Instead, the media giant claims its supposed success in rooting out fake pages and groups. The system works, they say -- only the question remains: Agaisnst whom?

The study did not ignore the question of how quickly the social network identifies potential offenders associated directly with terrorist organizations. It turns out that of the 1,000 ISIS-supporting profiles examined by researchers, less than half of the accounts had been suspended by Facebook six months later. In one case, a British terror suspect had his Facebook account reinstated nine times after complaining, despite being accused of having posted ISIS propaganda videos.

Facebook representatives apparently don’t notice that kind of research and continue to talk steadily: “There is no place for terrorists on Facebook. We work aggressively to ensure that we do not have terrorists or terror groups using the site, and we also remove any content that praises or supports terrorism.”

However, at the same time, they say the problems that could arise are only related to the automated control system.

“Our approach is working – 99 percent of ISIS and Al Qaeda-related content we remove is found by our automated systems. But there is no easy technical fix to fight online extremism. We have and will continue to invest millions of pounds in both people and technology to identify and remove terrorist content.”

The question remains, where do these round sums go? For the direct support of terrorists, or only for maintaining communication with them?

Twitter, in turn, also deleted about a million accounts for terrorist propaganda. In the second half of 2017, YouTube removed 150,000 videos for violent extremism. Almost half of them were removed within two hours of being uploaded.

In response to the disruption of their use of Twitter, ISIS supporters have tried to circumvent content blocking technology by what is known as outlinking, using links to other platforms. The sites most commonly outlinked to include, and

Another major social network problem appeared recently, in Russia, with the Telegram program, which is, according to its creator Pavel Durov, is highly protected from hacking by secret digitization. The program thus turned out to be a paradise for extremists who use encryption to communicate their positions to people.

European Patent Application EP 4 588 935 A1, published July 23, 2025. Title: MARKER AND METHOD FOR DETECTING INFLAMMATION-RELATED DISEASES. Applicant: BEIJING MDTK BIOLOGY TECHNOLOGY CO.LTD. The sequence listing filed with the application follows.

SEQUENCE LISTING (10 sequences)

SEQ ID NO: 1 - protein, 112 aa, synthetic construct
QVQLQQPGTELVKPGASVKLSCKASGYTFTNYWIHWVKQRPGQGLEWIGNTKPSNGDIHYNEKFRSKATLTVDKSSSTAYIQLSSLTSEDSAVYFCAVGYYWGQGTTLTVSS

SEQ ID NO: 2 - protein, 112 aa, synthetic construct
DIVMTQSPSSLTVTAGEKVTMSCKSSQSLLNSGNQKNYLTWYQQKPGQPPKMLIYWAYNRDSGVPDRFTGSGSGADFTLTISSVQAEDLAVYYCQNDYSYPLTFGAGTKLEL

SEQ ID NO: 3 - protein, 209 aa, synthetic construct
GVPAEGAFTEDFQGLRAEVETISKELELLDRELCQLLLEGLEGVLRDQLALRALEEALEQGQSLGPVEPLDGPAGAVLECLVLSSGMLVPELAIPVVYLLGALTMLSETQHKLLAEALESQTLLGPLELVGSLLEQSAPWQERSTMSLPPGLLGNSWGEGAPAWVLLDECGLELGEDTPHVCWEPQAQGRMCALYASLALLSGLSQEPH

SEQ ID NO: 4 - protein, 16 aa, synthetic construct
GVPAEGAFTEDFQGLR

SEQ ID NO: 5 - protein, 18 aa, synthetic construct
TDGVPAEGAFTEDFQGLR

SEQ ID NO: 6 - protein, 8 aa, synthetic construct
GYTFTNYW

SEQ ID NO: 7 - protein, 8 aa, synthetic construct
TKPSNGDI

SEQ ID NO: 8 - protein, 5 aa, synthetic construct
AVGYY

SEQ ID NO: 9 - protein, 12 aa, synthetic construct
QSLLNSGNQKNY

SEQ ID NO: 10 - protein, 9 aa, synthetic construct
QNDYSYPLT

Other encrypted messaging services, including WhatsApp, have been used by jihadists for communication and attack-planning. Websites have also been relocated to the Darknet -- a hidden part of the internet that is anonymous in nature and only accessible with special encryption software. A 2018 report warned that Darknet platforms have the potential to function as a jihadist “virtual safe-haven.”

In addition to the presence of terrorists and their supporters on social networks, the main threat is the inability to find them among the thousands and millions. As we said above, it is important for terrorists to be seen and known, otherwise there is no point in their existence, so in order to work on the internet, they need to be able to hide their abilities and, most importantly, their ideas.

Most often it’s simple businessmen and young active politicians who create new parties or cells for allegedly carrying out propaganda. They can’t be found through the automated system -- they have long learned to work around blocking and other restrictions. Therefore, it is high time for such media giants to think about ways of doing their work other than via smart computers.

So far, none of this has been done by any of the major social media platforms. Therefore, people just have to wait for the next attack and live in complete fear and ignorance

Finally, Guy Rosen, the vice-president of integrity at Facebook, said in a blog that when users reported the video, they did not use terms or tags that would have prompted the social network to review it more quickly.

“The video was reported for reasons other than suicide and as such, it was handled according to different procedures,” wrote Rosen.

The incident led Facebook to re-examine its reporting system so that it can react more quickly to live videos showing disturbing or graphic content. It also said it was reviewing the way it shared information to make it easier for other organizations and sites to spot copies.

Rosen referred to two main problems that helped to neutralize and remove the video from the platform, but on the other hand it was more difficult than expected

First, he said, a “core community of bad actors” worked together to continually re-upload edited copies of the video that were altered to defeat the detection systems

Second, the way people shared the video, sometimes by recording clips shown on TV, made it harder to spot copies.

If the work on this is carried out as the Facebook representative said, we can only wait for the next new products on the social network. Perhaps in the future, people will be safe from such incidents, and Facebook will be ahead of the police or the media.

Author: USA Really